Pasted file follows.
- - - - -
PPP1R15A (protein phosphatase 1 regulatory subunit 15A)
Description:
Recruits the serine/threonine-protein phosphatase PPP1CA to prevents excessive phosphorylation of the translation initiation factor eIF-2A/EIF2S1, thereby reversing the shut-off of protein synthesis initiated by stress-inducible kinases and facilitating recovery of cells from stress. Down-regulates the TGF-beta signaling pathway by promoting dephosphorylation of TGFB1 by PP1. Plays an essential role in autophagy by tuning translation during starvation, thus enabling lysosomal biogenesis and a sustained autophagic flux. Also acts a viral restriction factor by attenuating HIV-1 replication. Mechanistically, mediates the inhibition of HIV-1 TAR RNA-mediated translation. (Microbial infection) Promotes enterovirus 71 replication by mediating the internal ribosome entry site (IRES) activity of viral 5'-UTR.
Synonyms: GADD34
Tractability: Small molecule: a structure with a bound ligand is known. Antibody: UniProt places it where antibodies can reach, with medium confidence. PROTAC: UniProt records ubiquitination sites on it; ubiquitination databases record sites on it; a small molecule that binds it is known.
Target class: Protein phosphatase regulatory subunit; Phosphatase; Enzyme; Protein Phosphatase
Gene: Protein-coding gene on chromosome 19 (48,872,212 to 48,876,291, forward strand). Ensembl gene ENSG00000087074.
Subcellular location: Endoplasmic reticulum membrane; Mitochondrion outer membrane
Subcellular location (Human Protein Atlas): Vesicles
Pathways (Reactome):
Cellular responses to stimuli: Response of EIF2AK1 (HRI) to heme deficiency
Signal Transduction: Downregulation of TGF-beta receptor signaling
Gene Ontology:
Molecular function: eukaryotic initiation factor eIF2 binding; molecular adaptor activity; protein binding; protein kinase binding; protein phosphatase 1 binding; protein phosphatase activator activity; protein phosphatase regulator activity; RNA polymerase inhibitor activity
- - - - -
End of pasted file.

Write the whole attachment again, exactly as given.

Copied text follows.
PPP1R15A (protein phosphatase 1 regulatory subunit 15A)
Description:
Recruits the serine/threonine-protein phosphatase PPP1CA to prevents excessive phosphorylation of the translation initiation factor eIF-2A/EIF2S1, thereby reversing the shut-off of protein synthesis initiated by stress-inducible kinases and facilitating recovery of cells from stress. Down-regulates the TGF-beta signaling pathway by promoting dephosphorylation of TGFB1 by PP1. Plays an essential role in autophagy by tuning translation during starvation, thus enabling lysosomal biogenesis and a sustained autophagic flux. Also acts a viral restriction factor by attenuating HIV-1 replication. Mechanistically, mediates the inhibition of HIV-1 TAR RNA-mediated translation. (Microbial infection) Promotes enterovirus 71 replication by mediating the internal ribosome entry site (IRES) activity of viral 5'-UTR.
Synonyms: GADD34
Tractability: Small molecule: a structure with a bound ligand is known. Antibody: UniProt places it where antibodies can reach, with medium confidence. PROTAC: UniProt records ubiquitination sites on it; ubiquitination databases record sites on it; a small molecule that binds it is known.
Target class: Protein phosphatase regulatory subunit; Phosphatase; Enzyme; Protein Phosphatase
Gene: Protein-coding gene on chromosome 19 (48,872,212 to 48,876,291, forward strand). Ensembl gene ENSG00000087074.
Subcellular location: Endoplasmic reticulum membrane; Mitochondrion outer membrane
Subcellular location (Human Protein Atlas): Vesicles
Pathways (Reactome):
Cellular responses to stimuli: Response of EIF2AK1 (HRI) to heme deficiency
Signal Transduction: Downregulation of TGF-beta receptor signaling
Gene Ontology:
Molecular function: eukaryotic initiation factor eIF2 binding; molecular adaptor activity; protein binding; protein kinase binding; protein phosphatase 1 binding; protein phosphatase activator activity; protein phosphatase regulator activity; RNA polymerase inhibitor activity